Good news for the Highlands came late last year when the Department of Environmental Protection reversed Christie administration rules on septic system density, which would have resulted in more development and degraded water quality.
The NJ Highlands Council also gained new leadership with the appointment of longtime member Carl Richko as chair, and Lisa Plevin, a former U.S. Environmental Protection Agency official, as executive director. Both have strong records of protecting the Highlands water supply and its environmental and cultural resources.
Planning for Coastal Resilience
New Jersey is at ground zero for sea level rise and more extreme storms.
Department of Environmental Protection Commissioner McCabe launched a comprehensive planning effort to make coastal areas more resilient to the impacts of severe storms and rising seas.
The new Coastal Resilience Plan is intended to protect the property, lives, infrastructure and natural environments by guiding policies, regulations, resources and funding. But to ensure success, the plan must include comprehensive regional planning for development along the coast, and implement natural solutions to combat rising seas and flooding.
Reducing Plastics Pollution
A movement to ban single-use plastic bags in New Jersey is gaining traction.
The movement started locally, with several beach communities banning single-use plastic bags. The state Legislature then proposed a bill to discourage single-use plastic bags with a five-cent fee.
Governor Murphy vetoed the bill, saying it didn’t go far enough. The Legislature is now considering a new bill that, if enacted, would become the strictest in the nation, banning not only single-use plastic bags, but also plastic straws and foam containers.
Plastics harm wildlife and pose threats to human health. Marine mammals and fish often mistake plastic bags for food, and are dying from starvation. And plastics like bags, straws and foam containers break down into tiny fragments known as microplastics, now pervasive in oceans, rivers and even bottled drinking water.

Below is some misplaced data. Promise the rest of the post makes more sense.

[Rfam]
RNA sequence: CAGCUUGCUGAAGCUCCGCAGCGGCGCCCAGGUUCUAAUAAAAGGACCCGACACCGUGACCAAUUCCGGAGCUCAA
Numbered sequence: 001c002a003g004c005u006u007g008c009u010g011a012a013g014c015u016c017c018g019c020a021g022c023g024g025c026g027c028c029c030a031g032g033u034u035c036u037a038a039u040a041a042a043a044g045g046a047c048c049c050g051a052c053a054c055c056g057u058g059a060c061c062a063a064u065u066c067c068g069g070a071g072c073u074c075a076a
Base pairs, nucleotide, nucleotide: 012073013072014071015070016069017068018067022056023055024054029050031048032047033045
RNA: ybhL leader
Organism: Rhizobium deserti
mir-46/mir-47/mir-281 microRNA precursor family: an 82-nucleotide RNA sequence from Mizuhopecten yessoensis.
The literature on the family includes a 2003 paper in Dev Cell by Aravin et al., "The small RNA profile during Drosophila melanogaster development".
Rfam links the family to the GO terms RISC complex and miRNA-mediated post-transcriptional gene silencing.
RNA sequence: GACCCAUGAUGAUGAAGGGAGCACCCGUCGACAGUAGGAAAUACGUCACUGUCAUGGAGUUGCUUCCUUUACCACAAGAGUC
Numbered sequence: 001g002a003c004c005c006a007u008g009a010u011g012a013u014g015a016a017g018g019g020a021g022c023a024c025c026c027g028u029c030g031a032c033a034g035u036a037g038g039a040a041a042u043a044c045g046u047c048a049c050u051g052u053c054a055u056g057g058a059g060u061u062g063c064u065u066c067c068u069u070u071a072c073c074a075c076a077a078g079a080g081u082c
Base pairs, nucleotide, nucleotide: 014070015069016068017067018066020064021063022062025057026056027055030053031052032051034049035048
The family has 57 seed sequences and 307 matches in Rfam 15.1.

Farmland and Open Space
Passage of the 2018 federal Farm Bill was a win for New Jersey bringing new funding for land conservation programs and boosts to sustainable agriculture programs.
2018 also saw robust state funding for open space, farmland preservation programs and the Blue Acres program, in which the state buys out flood-prone homes and restores the land as parks and natural areas.
However, the most important federal program for public conservation and recreation lands – the Land and Water Conservation Fund – expired at the end of September. Hopefully, the new Congress will take quick action to reinstate this valuable 50-year-old program, which has funded many of the nation’s most iconic parks.
Preserved lands and forests are among our greatest allies in preventing the worse impacts of climate change.
New Jersey has way too many polluted sites in need of cleanup, many of them in the state’s cities. During the past year, the Murphy administration accelerated Natural Resource Damage lawsuits, investigating new reports and filing claims against polluters. The governor also issued an executive order affirming the administration’s commitment to environmental justice and the protection of vulnerable communities in our cities and towns.
While New Jersey’s environmental outlook brightened in 2018, so much more is needed if we are to secure clean air, clean water, open lands and wildlife for all New Jerseyans. Here’s looking forward to a new year in which the Garden State becomes a healthier and more livable place for all.
About the Authors
John S. Watson, Jr.
Michele S. Byers
Executive Director, 1999-2021